in Indianapolis, IN, USA, December 17, 2007

TRANS-SIBERIAN ORCHESTRA (Live in Indianapolis, IN, USA, December 17, 2007)
Photo: Dan Skiba

Rapidly becoming as much of a holiday tradition as mistletoe and eggnog, Trans-Siberian Orchestra (TSO) made its annual stop at the luxurious confines of Indianapolis, Indiana’s Conseco Fieldhouse on a seasonally frigid Monday evening. In order to canvass all of the USA during the ever-expanding holiday season, TSO actually has 2 manifestations of itself: TSO West and TSO East, and TSO West was the flavor of choice for Indianapolis in 2007, featuring Al Pitrelli and Angus Clark on guitars, Johnny Lee Middleton on bass, John O. Reilly on drums, and a host of others. For any Grinches or those few out there still who aren’t familiar with TSO, they’re a band comprised predominantly of musicians with Metal backgrounds (often with ties into the band Savatage) who entwine Metal, Classical, and Symphonic elements into a unique holiday-spirited sound. Via combining original compositions and moving story lines with Traditional Holiday Classics, TSO has overwhelmingly succeeded in developing “Christmas With Attitude” … yet are collectively mindful to keep the sanctity of the holiday messages intact and “sacred,” if you will. The true focal point of the band year in and year out, however, is their stage show, and brainchild Paul O’Neill and cohorts certainly have never bought into the trendy “less is more” concept! Nope, not a chance … a TSO stage show simultaneously warms the soul, pummels the eardrums, and causes the rods and cones to fire in unison at full force for 150 continuous, wonderful minutes.

Well, for those who have had the benefit of witnessing last year’s performance, believe it or not, the 2007 stage show was indeed “bigger and better” and more over the top than anything ever seen in the past, and the Indianapolis faithful have certainly taken notice as TSO played on this night before their largest audience ever in Hoosier-land; upwards of 10,000 boisterous fans ranging from 8 to 84 years old. The stage set-up rivaled The Starship Enterprise, and included 30-foot walls of morphing lights on both sides, multi-colored laser and rotational eye-ball lights and flame-throwers (firing off enough heat to roast weenies and marshmallows when sitting anywhere on the floor in the first 25 rows), fireworks (both conventional and a grand finale waterfall variety), high-powered spot and strobe lights, a starry night backdrop, and multiple light columns in the back of the stage designed in “totem pole” style. Oh yes, not to forget the hydraulic raised platform stage in back of the sound boards too! Nothing short of incredible … in fact, there is no stage show that comes close to what TSO offers, and somehow each year they manage to continue to upwardly progress.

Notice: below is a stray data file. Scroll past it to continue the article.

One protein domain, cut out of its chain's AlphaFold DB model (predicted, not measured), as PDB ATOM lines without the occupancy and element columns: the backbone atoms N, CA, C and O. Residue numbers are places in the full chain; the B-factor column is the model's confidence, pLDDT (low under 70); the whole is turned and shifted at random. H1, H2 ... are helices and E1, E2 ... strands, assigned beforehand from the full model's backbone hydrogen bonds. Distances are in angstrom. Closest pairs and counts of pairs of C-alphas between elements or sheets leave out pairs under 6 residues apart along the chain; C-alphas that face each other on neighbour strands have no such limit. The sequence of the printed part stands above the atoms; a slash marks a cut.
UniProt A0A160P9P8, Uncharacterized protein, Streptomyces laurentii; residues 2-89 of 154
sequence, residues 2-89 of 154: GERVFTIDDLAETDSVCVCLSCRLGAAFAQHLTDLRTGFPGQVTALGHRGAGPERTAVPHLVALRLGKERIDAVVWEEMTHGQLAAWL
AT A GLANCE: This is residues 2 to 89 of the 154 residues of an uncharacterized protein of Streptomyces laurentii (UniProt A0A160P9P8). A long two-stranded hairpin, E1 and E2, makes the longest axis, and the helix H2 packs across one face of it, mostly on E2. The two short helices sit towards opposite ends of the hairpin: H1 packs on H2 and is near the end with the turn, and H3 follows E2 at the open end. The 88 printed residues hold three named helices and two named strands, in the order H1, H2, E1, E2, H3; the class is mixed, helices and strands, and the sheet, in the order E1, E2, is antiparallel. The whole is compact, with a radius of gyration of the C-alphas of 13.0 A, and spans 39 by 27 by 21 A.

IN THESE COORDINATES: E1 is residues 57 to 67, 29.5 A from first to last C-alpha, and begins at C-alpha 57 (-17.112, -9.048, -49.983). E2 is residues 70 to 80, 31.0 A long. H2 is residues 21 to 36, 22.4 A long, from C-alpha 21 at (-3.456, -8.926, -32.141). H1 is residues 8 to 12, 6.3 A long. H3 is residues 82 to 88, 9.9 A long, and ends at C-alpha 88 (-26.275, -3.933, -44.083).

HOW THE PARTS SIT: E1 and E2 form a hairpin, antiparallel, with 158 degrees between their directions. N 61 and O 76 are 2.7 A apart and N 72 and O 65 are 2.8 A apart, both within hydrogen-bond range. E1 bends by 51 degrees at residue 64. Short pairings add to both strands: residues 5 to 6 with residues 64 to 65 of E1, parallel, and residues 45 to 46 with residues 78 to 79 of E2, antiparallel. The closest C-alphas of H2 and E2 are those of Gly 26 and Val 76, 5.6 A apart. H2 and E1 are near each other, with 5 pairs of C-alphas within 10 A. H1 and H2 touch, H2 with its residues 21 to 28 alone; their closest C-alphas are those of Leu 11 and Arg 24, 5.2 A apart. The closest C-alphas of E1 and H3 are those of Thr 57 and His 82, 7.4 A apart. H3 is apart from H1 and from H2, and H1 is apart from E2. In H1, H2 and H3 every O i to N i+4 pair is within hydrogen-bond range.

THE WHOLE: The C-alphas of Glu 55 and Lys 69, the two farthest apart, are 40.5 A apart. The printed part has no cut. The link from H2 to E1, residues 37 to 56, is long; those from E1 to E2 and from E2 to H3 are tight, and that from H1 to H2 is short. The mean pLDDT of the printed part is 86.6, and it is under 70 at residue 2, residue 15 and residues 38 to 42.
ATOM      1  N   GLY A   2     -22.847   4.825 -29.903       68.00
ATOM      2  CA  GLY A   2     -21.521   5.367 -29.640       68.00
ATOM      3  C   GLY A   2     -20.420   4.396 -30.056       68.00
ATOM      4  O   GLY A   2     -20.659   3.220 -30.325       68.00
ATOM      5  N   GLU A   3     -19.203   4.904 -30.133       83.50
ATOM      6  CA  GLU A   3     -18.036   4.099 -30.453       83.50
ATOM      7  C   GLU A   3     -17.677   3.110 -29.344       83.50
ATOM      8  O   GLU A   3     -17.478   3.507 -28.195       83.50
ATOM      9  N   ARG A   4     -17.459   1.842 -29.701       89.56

As is the custom, the 1st half of the show encompassed performance of Christmas Eve & Other Stories in its entirety. Never one to replicate the past, however, TSO inserted periodic bits of mischievous humor throughout the set and consciously opted to gravitate more towards the “heavier” aspects of their sound vs. the Orchestral or Traditional Christmas characteristics of their music, though never totally overstepping those boundaries. When complete, the 1st segment transition included performer introductions followed by an energetic rendition of the Creedence Clearwater Revival classic, “Proud Mary,” much to the audience’s satisfaction. The 2nd half, as is also customary, was comprised of selections from TSO’s other CDs, including the much-awaited Night Castle release (that Al Pitrelli guaranteed would be released sometime in 2008 in a pre-show interview with Metal Express Radio!). The sound was outstanding and all systems were instructed to push on full steam ahead with respect to the lights and pyrotechnics show. TSO West frontman Pitrelli seemed to interact a bit less with the audience than in the past, but playful interaction amongst the other band members and with the audience added to the overall charm of the evening. Indeed one of the highlights of the 2nd segment was the ad lib keyboard duel between Jane Mangini and Derek Weiland, culminating in a rousing performance of the crowd favorite “Wish Liszt” from The Lost Christmas Eve album.

All in all, there really is no other concert setting anywhere that can attract 4 generations of fans under the same roof from all backgrounds and socio-economic classes in the manner TSO accomplishes. Demographics, musical preferences, and even religious philosophies are put aside in favor of just sitting back and taking in a very unique, extraordinarily well-done, original Christmas Rock ‘n’ Roll show. Kudos again go out to Paul O’Neill, Jon Oliva, and all of the TSO musicians and support technicians for unifying music fans, young and old, each and every holiday season in a bigger and better way … even if it’s just for 2.5 hours out of the year!


  • Dan Skiba

    Dan is a former partner at Metal Express Radio, and also served as a reviewer, photographer and interviewer on occasions. Based out of Indianapolis, USA he was first turned on to Hard Rock music in the mid-1970s when he purchased Deep Purple's Machine Head as his first album. He was immediately enthralled with the powerful guitar sound and pronounced drumbeat, and had to get more! His collection quickly expanded to include as many of Heavy Rock bands of the time that he could get his hands on, such as Ted Nugent, Judas Priest, and Black Sabbath, to name just a few.

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